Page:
10 Tips to Keep You Running Strong

10 Tips to Keep You Running Strong

During this turbulent and uncertain time, heading outside for a jog is a healthy way to burn off some calories, relieve tension and anxiety, and combat cabin fever. As long as you’re running solo right now, it’s safe to do so outside. When encountering others on the roadways, trails or elsewhere, be sure to follow the CDC’s social distancing guidelines, too.

Running on Inspiration

While many races have been postponed or canceled, you may still be thinking about how to go about running your first 5K or hoping to prepare for your next marathon. No matter the distance, your level of experience or when that next race happens, these tips can help you stay inspired and on track for success:

  • Check in with your health care provider. Before you begin training, or if you’re new to running, it’s a good idea to check in with your primary care doctor or a sports medicine doctor, as he or she might have some additional tips and advice for you.
  • Choose a race (or goal). Find a race, sign up and put it on your calendar. “Deciding on a race will help you focus and stick to a running schedule,” said Dr. Matthew Hilton, a family medicine and sports medicine specialist at Lakeshore Health Partners Family Medicine – Zeeland. “And with planning and enough time for training, beginning runners can easily run a race, too.” (Even if you don’t have a race on your radar, setting a personal goal like tracking and increasing your mileage each week can keep you motivated.)
  • If the shoe fits, wear it. Before you start running, you need good shoes. Work with your local running store to ensure you find a shoe that properly fits your body and running style.
  • Prepare. Decide on a formula for training.

Here are some basic suggestions to get started:

  • Train three days per week
  • Two days a week, run or run/walk 20 to 30 minutes (or less, if you need)
  • On the weekend, work your way up to a longer run or run/walk (40 minutes to one hour)
  • Cross train; activities like biking, swimming, doing yoga or lifting weights are important to avoid overuse injuries

“Be sure to run at comfortable, conversational pace and drink plenty of water to avoid dehydration,” Hilton added.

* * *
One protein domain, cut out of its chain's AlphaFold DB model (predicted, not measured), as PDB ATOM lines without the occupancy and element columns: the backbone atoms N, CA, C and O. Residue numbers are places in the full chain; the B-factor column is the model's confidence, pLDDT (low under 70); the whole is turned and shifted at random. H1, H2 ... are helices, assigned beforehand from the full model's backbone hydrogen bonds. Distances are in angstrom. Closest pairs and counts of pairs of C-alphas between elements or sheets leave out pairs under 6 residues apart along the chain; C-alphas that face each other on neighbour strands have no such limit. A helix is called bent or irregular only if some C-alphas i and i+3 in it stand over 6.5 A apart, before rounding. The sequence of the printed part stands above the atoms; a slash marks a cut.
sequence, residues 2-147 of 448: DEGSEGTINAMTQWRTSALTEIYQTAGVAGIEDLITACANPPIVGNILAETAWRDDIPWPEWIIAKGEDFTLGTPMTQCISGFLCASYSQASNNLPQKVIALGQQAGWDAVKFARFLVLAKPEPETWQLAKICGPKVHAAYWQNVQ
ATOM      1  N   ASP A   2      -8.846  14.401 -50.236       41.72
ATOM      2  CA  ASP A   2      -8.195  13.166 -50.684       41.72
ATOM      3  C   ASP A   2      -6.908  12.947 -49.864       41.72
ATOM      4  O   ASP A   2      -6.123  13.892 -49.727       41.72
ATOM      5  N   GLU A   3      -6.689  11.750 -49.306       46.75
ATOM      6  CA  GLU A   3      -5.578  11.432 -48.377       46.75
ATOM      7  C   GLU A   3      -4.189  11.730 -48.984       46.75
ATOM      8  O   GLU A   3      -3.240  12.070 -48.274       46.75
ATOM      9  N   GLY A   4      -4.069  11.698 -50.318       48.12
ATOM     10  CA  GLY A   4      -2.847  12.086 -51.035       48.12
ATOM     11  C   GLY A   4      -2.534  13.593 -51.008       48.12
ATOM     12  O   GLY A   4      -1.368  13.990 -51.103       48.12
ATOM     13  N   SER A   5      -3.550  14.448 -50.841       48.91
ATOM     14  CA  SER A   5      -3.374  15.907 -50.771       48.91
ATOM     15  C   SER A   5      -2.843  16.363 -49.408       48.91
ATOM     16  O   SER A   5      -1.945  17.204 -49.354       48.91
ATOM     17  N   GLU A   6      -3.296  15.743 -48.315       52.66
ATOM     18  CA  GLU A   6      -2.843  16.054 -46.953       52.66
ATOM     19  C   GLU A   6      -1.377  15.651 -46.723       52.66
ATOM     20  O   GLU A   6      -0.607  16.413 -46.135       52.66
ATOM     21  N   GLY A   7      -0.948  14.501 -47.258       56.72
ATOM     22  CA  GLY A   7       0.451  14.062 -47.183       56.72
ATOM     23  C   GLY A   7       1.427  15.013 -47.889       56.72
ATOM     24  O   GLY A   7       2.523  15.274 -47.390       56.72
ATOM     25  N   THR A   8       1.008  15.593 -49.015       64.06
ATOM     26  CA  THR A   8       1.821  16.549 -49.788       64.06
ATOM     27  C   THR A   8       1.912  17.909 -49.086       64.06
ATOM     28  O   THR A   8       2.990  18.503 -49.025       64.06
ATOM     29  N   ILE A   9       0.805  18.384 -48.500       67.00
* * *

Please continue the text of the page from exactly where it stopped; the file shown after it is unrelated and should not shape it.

• Take it easy. Don’t add miles too quickly. Raise your mileage by no more than 10% per week.
  • Plan. Weigh different fueling options. For example, do you need to eat a nutritional bar before you run? Will you need additional fuel during your race? Should you carry your own water? What you wear matters, too. Certain fabrics can irritate the skin, so you’ll want to experiment with various types of running clothes. Don’t try out something new on your race day.
  • Hydrate. Proper hydration is essential for optimal performance and recovery form workouts. A good starting point is 20 ounces of water one hour before and right after your workout. You should drink about half your body weight in ounces of water per day (e.g., 150 pounds = at least 75 ounces of water). Drink even more on workout days.
  • Sleep on it. During your training, and as a general rule of thumb, aim to get seven to eight hours of sleep each night.
  • Start slow (whether in a race or just going for a jog). Don’t overdo it the first mile out. Begin slowly, settle into your stride and run at your normal training pace.
  • Stay positive. “It’s normal to have a bad or sluggish run now and then,” Dr. Hilton said. “It’s also normal to have days when you simply don’t want to run. I’ve found that almost every time I ignore that negative voice and go for that run, I’m so glad I did.”
In your neighborhood and close to home, Lakeshore Health Partners – Family Medicine is focused on your health and wellness—delivering comprehensive, compassionate care for infants, children and adults of all ages. Schedule an appointment.   Back  
  • Matt Hilton, DO

    Matt Hilton, DO

    Dr. Hilton received his undergraduate degree in Nutrition Science at Purdue University. He graduated medical school at Kirksville College of Osteopathic Medicine in Kirksville, MO. He completed his family medicine residency at Metro Health Hospital in Grand Rapids. He then went on to complete a sports medicine fellowship at Metro Health Hospital. Dr, Hilton now works for Holland Hospital providing primary health care and sports medicine services. Outside of the office and training room he enjoys staying active with triathlon training, cooking healthy food, exploring West Michigan with his wife and two young boys and catching a concert if he ever has a chance.

    Dr. Hilton welcomes patients of all ages at Lakeshore Health Partners – Family Medicine in Zeeland.
    Request an appointment today.

    Matt Hilton, DO

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